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Davie Should Do Fine With Ara In His Corner

Sun., Aug. 10, 1997

This was a few nights ago, at a Notre Dame Quarterback Club outing. Dessert plates had been cleared, coffee had been poured, full tummies had been patted.

There had to be at least 150 people in the banquet room, maybe more. Everyone talking. Some already stealing glances at their watches. Others trying to stifle yawns.

Out of the noise came the sound of a tablespoon hitting a half-full carafe of water. It was time for introductions. Time for The Introduction. Time for quiet.

I can’t remember who said what when Ara Parseghian, all silver hair and golf-course tan, made his way to the podium. But I do remember who jumped from his seat as if he had sat on a whoopee cushion, who stood the longest during the standing ovation, who clapped the loudest as Parseghian soaked in the heartfelt applause.

It was none other than new Notre Dame coach Bob Davie.

This wasn’t a fake, let’s-humor-the-living-legend gesture. Davie was the first one up and the last one down during Parseghian’s entrance. He stood out of respect and awe, but also out of friendship.

Parseghian is 74, more than 30 years older than young Davie. Parseghian won two national championships and 95 of 116 games during his 11 seasons at Notre Dame. Meanwhile, Davie makes his official head coaching debut Sept. 6. Parseghian is beloved. Davie is the Great Question Mark.

Despite the differences in age, experience and twang, Parseghian and Davie have become close. Call it what you want - father-son relationship … mentor-student - but there is the making of a special bond between the two men. You could see it earlier in the evening, when Davie first noticed Parseghian on the patio outside the banquet room. Davie suddenly couldn’t hide a smile, to say nothing of his admiration for the former Irish coach.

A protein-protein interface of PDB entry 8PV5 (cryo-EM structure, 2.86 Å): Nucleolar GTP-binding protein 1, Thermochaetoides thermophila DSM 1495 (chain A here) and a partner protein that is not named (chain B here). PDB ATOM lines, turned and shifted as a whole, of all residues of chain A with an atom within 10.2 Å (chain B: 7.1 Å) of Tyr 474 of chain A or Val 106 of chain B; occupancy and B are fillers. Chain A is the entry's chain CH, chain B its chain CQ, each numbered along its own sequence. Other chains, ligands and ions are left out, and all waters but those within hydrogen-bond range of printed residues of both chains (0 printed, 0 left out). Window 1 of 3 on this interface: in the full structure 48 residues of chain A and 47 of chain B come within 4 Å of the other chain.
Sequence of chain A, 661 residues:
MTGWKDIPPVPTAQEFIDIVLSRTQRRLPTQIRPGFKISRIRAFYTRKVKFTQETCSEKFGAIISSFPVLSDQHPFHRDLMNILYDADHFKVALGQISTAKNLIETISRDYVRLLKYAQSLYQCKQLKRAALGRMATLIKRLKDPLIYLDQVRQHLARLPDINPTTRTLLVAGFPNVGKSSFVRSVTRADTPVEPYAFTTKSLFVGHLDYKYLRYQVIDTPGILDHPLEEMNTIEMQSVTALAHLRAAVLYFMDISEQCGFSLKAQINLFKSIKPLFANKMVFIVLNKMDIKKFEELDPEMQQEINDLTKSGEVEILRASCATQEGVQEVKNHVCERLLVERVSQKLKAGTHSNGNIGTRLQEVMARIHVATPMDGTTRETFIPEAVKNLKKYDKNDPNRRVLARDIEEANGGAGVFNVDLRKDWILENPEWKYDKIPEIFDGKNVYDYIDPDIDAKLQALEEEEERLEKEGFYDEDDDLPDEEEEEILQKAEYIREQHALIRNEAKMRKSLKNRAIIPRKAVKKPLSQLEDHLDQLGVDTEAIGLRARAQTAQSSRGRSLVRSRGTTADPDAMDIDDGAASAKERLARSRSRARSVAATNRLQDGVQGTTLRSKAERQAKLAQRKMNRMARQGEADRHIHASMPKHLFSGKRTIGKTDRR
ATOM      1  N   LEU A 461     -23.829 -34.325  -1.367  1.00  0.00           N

“If I’ve gotten close to one person, it would have to be Ara,” Davie said.

Already, Davie says the biggest difference between being an assistant coach and a head coach is that assistants have opinions, head coaches make decisions. He’s right, of course. And no decisions are second-guessed more often than those made at Notre Dame.

So far, Davie has decided that an Irish preseason ranking in the teens sounds about right. He has done away with Camp Holtz, which means no more training camps in Culver, Ind. He has endorsed the idea of moving the first three pep rallies to newly renovated Notre Dame Stadium.

In short, Davie has decided to be himself rather than Knute Rockne Jr. That’s why the Irish offense and defense have been tweaked and shaped to fit Davie’s vision. That’s why quarterback Ron Powlus is back for a fifth season. That’s why Parseghian, who also spoke frequently with Holtz, is such a Davie fan.

“I guarantee you this,” Parseghian told the Quarterback Club members that night, his voice rising with each word. “This is going to be a well-coached, exuberant, enthusiastic team.”

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